March busiest month for tourism since start of COVID-19 pandemic

Approximately 60,000 tourists visited Bahamas based on number of health visas sold

Although official numbers are not out, March was the busiest month for visitor arrivals since the start of COVID-19 travel restrictions, with early indications showing that approximately 60,000 tourists visited The Bahamas based on the amount of health visas sold.

Minister of Tourism and Aviation Dionisio D’Aguilar confirmed yesterday that the number of visas required to enter the country has nearly doubled since the peak in December.

“If I go back and look at the health visas that were purchased by visitors, when we first started in November, there were about 14,000 visitors that came in and then in December when Christmas came along, there were about 32,000. Then in January, it obviously dipped back down to 21,000 but it was more than November. Then in February, it was 28,000 – February was 28 days, it was probably as good as December was. Then in March, we jumped to 60,000 visitors. March was a bump. I think a lot of persons were on Spring Break,” D’Aguilar told Guardian Business.

“You know, I always said that as more and more Americans get the vaccine, they will become more emboldened to travel. March is always traditionally a good month for us anyway. It still is probably well below 50 percent of what we used to get.”

D’Aguilar said the upcoming second week in April could be equally as busy, as the residual effects of the Easter and Spring Break travel period linger.

Vice President of Marketing & Commercial Development for Nassau Airport Development Company (NAD) Jan Knowles said initial indications from travel through Lynden Pindling International Airport (LPIA) last month show the largest uptick in foot traffic.

“The month of March has been the busiest month since the pandemic began and this Easter weekend has been busy. While the numbers do not compare to Easter of 2019, we are grateful for the strong start to April and hope that the current positive trend will continue,” she told Guardian Business yesterday.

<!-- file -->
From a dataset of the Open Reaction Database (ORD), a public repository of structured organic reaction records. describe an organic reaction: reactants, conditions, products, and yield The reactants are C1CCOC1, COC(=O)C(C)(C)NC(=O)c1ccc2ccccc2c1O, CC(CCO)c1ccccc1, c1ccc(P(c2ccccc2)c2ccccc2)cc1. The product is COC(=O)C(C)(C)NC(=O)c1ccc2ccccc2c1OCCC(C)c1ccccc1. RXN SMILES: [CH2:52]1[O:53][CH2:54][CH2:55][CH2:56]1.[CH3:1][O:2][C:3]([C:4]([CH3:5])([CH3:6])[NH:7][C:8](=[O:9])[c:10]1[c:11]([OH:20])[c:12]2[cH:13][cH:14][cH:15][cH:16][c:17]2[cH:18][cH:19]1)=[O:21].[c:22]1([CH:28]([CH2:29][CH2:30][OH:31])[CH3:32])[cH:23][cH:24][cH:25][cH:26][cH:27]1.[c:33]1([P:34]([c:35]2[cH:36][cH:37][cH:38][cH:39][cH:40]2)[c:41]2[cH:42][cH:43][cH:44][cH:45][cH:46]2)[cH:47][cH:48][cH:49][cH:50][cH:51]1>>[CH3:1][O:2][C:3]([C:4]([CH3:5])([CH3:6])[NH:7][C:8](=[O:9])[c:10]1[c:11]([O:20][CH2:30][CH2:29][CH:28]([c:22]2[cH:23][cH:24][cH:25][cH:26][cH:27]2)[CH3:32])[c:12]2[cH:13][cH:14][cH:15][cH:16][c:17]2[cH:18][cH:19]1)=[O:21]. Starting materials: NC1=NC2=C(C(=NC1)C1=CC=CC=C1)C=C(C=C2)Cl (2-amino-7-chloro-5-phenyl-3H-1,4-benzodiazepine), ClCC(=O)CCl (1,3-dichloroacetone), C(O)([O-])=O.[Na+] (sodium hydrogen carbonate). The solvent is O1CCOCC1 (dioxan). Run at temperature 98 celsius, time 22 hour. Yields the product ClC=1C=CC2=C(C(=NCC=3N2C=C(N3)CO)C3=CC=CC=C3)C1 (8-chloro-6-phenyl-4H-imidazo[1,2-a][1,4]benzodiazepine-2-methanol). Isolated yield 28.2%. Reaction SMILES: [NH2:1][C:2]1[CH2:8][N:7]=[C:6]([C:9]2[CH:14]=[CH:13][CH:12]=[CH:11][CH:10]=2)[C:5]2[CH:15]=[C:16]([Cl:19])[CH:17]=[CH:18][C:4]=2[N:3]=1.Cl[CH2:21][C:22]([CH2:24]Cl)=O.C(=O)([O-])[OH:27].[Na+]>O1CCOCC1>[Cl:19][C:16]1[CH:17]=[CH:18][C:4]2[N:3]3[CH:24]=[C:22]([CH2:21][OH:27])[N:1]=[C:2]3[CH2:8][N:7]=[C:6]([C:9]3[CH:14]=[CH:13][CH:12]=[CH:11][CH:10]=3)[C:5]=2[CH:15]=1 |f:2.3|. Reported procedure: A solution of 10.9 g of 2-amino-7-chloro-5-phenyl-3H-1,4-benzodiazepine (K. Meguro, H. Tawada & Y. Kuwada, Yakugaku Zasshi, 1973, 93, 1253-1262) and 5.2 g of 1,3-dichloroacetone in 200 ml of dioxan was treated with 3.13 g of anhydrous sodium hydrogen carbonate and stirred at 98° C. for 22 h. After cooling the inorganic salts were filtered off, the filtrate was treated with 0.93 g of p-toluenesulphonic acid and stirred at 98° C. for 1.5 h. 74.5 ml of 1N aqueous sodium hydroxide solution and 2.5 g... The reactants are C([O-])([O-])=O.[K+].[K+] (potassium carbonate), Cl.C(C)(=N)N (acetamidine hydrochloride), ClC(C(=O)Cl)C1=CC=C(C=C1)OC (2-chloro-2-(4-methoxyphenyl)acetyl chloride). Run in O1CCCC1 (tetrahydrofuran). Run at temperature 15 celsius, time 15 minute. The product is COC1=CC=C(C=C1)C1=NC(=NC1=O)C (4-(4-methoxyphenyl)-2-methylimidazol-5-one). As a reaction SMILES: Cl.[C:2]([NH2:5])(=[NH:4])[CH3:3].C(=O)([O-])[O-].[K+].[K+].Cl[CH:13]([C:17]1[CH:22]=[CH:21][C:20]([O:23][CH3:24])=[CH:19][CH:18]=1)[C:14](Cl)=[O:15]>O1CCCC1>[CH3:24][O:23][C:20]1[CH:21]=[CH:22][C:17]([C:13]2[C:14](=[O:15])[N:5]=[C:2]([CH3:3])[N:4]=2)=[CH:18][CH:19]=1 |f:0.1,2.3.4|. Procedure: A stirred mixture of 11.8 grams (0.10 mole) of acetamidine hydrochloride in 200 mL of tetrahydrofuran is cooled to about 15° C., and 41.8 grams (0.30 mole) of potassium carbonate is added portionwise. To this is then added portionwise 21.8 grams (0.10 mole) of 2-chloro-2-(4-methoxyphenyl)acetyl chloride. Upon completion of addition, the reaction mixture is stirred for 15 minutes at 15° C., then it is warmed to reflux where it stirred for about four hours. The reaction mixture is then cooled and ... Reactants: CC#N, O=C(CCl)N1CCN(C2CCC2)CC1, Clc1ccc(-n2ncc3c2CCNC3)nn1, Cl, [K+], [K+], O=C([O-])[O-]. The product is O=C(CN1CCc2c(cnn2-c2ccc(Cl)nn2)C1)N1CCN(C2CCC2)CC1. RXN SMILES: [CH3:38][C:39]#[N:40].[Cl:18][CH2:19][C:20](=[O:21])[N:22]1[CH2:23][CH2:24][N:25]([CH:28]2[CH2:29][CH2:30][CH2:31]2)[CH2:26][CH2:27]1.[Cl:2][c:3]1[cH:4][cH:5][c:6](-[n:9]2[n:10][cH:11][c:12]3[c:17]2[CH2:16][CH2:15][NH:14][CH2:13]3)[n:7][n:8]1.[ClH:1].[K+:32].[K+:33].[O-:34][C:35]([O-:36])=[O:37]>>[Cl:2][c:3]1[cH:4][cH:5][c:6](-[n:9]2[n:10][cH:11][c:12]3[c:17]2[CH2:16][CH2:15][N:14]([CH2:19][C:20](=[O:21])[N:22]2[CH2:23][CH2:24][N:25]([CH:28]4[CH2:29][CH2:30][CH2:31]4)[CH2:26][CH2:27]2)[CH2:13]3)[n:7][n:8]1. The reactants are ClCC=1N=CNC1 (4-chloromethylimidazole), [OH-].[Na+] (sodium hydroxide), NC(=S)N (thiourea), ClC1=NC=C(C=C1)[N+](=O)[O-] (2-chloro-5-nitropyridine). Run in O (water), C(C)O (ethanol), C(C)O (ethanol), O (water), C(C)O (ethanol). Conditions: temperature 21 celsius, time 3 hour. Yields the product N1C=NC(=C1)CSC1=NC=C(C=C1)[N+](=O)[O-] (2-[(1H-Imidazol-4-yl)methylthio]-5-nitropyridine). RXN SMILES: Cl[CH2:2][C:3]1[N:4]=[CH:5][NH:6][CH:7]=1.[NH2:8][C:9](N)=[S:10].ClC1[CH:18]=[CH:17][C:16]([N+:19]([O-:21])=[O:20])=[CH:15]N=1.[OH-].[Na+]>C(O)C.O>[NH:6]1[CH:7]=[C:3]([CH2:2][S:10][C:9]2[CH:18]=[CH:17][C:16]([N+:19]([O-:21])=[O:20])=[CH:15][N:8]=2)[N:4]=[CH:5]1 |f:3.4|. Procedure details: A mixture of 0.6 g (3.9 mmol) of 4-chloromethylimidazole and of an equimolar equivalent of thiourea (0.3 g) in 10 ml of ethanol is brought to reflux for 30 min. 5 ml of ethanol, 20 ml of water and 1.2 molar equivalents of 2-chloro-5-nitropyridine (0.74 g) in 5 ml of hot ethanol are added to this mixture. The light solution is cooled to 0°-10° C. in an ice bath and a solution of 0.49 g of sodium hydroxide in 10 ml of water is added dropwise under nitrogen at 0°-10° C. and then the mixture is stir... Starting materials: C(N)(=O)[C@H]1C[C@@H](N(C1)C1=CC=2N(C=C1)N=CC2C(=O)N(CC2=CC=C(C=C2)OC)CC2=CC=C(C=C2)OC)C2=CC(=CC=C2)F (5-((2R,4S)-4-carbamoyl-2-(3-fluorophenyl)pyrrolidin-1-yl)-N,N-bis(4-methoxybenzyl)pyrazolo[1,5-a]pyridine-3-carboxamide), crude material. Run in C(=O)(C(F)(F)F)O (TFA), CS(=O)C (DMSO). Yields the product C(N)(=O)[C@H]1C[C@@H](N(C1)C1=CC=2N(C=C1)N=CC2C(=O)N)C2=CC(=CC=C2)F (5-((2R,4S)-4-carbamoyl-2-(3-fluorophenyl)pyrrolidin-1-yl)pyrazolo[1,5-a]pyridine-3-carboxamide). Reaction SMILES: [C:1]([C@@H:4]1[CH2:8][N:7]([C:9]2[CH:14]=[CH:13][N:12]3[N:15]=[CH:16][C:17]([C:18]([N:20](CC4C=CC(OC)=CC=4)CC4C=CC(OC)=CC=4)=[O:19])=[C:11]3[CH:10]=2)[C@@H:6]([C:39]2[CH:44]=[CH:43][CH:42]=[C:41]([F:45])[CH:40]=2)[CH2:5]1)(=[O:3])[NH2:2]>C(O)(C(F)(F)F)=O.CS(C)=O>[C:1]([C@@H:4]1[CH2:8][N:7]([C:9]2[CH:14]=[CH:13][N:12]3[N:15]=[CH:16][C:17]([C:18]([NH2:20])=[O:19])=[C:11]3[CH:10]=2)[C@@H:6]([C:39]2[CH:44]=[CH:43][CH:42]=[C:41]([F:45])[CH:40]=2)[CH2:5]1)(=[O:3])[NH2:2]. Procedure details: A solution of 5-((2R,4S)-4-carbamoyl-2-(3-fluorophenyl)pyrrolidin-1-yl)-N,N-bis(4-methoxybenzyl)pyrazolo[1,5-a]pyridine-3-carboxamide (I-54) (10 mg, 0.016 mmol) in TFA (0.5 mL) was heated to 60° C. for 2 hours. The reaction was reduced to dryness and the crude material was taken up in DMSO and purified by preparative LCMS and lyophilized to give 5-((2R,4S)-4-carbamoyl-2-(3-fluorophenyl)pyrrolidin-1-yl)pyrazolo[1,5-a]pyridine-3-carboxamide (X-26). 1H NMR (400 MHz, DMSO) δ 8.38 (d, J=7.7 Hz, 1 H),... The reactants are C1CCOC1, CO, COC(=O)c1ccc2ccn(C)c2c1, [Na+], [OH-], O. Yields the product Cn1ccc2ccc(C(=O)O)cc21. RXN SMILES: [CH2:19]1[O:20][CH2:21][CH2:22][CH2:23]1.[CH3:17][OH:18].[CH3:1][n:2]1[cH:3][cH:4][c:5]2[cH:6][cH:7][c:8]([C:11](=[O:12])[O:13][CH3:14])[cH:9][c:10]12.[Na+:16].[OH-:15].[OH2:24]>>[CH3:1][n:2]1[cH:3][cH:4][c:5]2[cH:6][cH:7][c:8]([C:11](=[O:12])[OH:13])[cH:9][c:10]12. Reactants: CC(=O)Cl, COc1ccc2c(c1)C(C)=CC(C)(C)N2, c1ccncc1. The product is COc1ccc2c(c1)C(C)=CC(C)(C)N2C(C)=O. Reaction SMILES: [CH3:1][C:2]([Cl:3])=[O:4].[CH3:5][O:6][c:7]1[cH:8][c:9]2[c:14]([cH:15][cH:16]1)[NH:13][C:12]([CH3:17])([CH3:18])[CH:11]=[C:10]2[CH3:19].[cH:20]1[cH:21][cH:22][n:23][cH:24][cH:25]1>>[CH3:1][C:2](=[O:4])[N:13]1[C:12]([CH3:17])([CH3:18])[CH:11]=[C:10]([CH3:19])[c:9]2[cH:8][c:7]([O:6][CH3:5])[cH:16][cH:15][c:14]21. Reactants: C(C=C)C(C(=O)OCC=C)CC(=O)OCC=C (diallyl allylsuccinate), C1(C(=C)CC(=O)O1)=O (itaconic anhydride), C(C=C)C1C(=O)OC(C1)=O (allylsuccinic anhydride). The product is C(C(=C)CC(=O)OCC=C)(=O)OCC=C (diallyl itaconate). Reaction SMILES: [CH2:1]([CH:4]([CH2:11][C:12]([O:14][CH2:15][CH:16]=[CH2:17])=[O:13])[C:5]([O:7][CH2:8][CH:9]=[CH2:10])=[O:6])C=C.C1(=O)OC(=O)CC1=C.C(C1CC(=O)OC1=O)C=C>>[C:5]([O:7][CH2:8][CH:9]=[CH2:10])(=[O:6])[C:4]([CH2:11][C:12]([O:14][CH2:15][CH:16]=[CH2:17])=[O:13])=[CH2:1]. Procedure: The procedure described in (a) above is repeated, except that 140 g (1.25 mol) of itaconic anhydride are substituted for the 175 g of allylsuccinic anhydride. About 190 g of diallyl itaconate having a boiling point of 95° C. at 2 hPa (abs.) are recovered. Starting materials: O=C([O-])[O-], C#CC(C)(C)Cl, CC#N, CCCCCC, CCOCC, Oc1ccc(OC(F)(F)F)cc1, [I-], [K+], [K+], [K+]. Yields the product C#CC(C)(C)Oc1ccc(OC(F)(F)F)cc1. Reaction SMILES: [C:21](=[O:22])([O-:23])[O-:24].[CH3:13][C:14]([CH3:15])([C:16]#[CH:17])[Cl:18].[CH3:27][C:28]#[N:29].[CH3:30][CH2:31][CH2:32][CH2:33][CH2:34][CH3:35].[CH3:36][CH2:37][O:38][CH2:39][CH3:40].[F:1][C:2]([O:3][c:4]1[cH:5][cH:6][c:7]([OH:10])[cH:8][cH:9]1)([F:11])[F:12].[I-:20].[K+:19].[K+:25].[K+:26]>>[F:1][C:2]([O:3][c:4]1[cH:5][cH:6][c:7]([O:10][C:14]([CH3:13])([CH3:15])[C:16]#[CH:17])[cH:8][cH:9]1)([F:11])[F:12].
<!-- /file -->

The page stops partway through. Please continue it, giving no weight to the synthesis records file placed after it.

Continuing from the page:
“Both domestic and international travel were busy. We were very pleased to welcome an encouraging number of visitors.”

Ahead of the four-day holiday weekend, NAD stated it was anticipating an uptick in foot traffic through the airport after seeing incremental monthly increases in domestic traffic since November 2020, when the tourism sector fully reopened.

While there was a lull in travelers during the month of February compared to January, Knowles said there has been month-over-month growth in travelers through the main gateway, which airport and tourism officials hope will continue during the rest of the year.

“During March, NAD had nonstop flights from 21 markets. Nine of those 21 markets had daily or near-daily service for the month. It is anticipated that April will have nonstop flights from 23 markets, with American Airlines adding flights from Washington, DC; JetBlue adding flights from New Jersey and United Airlines reintroducing its Denver flight,” Knowles said in a press release issued before the Easter holiday weekend.

The most recent data available showed that total visitor arrivals to The Bahamas during the month of February totaled 23,619 – the majority of which came via air.

The number is significantly lower than the 687,200 arrivals in the same period last year. Still, Knowles said, The Bahamas is gaining momentum.

“There has also been month-over-month increases in international travelers for November, December and January. The airport experienced a slight downturn in international passengers during February compared to January, however March has shown the type of positive upward trend that we hope can continue throughout 2021,” she said.

There were just below 350,000 visitors that traveled through LPIA for the entire first quarter of 2020 – just before the country’s borders were closed to commercial flights, compared to the approximate 482,000 during the same period a year prior.

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Paige McCartney

Paige joined The Nassau Guardian in 2010 as a television news reporter and anchor. She has covered countless political and social events that have impacted the lives of Bahamians and changed the trajectory of The Bahamas. Paige started working as a business reporter in August 2016. Education: Palm Beach Atlantic University in 2006 with a BA in Radio and Television News

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